While California, Texas, Florida, New York, and Illinois boast the largest number of Latinos in the US, the states that have the most rapidly growing Latino population are largely in the south. As these demographics shift, it’s important to look at the impact and contributions our community is having in this region. That’s why the folks at Latino USA decided to head south for a two-part episode exploring the expanding, but still highly overlooked Latino inhabitants of this region. In an episode titled Southern Roadtrip, Maria Hinojosa, Zakiya Gibbons, and Jeanne Montalvo head to Georgia and Alabama to see how the Latino community has grown and made the south their home over the last two decades.
For Jeanne, who spent about five years as a member of the only Latino family in a small city in Alabama, growing up accentuated their differences. As a child, she was the only Latina to do her communion one year. Her classmates asked her whether she was white or black, but she didn’t identify with either. When she returned with Latino USA, many things remained the same. But the Latino population had now risen – enough to warrant the need for a Latino grocery store.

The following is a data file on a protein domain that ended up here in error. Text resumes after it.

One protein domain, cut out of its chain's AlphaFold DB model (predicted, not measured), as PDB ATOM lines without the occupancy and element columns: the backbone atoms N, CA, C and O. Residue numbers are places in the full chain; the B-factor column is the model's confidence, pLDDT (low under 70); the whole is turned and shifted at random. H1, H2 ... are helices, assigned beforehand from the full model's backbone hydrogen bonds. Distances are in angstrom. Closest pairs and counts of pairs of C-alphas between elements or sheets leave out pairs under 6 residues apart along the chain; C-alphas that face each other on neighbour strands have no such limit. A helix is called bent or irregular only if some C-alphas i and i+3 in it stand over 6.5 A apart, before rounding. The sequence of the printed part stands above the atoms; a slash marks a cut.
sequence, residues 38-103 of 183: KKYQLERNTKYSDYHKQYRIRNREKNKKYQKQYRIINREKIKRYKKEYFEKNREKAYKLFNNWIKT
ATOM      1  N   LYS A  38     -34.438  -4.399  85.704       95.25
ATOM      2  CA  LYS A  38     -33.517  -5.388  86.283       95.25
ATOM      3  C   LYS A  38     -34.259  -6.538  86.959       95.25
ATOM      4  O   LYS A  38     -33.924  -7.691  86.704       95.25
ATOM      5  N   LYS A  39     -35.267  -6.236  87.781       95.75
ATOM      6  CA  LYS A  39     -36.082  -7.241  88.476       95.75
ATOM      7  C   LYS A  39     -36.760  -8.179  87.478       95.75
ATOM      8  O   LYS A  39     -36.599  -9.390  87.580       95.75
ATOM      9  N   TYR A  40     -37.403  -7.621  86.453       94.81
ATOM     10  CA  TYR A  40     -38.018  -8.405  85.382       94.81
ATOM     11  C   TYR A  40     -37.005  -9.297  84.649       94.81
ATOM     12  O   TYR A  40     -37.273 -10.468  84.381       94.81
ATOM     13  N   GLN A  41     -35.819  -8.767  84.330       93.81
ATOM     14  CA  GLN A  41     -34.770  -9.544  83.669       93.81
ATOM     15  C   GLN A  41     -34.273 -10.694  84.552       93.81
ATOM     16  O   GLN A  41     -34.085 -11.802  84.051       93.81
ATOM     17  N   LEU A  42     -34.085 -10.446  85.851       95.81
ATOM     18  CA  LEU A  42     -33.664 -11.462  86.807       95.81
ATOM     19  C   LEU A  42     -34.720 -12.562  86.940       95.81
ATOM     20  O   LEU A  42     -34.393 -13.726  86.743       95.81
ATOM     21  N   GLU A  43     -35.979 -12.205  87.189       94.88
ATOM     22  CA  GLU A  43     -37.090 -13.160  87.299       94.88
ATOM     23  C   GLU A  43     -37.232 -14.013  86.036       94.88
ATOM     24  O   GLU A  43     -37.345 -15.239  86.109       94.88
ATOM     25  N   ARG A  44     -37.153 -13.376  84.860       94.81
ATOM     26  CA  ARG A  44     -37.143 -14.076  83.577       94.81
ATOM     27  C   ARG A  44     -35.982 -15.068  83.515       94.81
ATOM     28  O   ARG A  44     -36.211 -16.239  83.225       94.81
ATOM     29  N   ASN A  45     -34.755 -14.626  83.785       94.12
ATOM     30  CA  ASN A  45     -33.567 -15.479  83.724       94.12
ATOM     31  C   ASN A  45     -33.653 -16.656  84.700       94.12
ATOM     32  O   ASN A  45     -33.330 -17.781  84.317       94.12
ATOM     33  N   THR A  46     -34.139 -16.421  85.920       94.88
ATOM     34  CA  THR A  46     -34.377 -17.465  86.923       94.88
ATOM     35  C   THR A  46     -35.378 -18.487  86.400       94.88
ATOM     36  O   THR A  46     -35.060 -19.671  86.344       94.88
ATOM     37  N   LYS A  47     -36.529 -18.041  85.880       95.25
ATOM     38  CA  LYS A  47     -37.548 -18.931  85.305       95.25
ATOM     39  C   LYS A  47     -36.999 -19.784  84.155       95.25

Jeanne’s family moved to Atlanta in 1992 after they learned just how much of a grip the KKK had on their small town, and because the Montalvos wanted to provide a better life for their kids. At the time, Atlanta also didn’t have a notable Latino population. But that all changed when the city hosted the 1996 Olympics.
Struggling to build the stadiums and housing to house thousands of Olympians, the city turned to Latinos to meet their deadline. It’s rumored that Immigration and Naturalization Service purposely chose to not deport the undocumented immigrants the community was depending on. (Latino USA couldn’t confirm or deny this because INS no longer exists and Immigration and Customs Enforcement declined to comment.)
And though the 1996 would have been impossible without Latinos, it was after the games that tensions arose. The Latino population stayed behind and started to build lives in the city, but not everyone welcomed them.
Check out this captivating hour of Latino USA here, and tune in next week, when Maria, Jeanne, and Zakiya head to Alabama.
September 19, 2017 at 4:35 p.m.: This post has been updated to elaborate on why the Montalvo’s moved to Atlanta.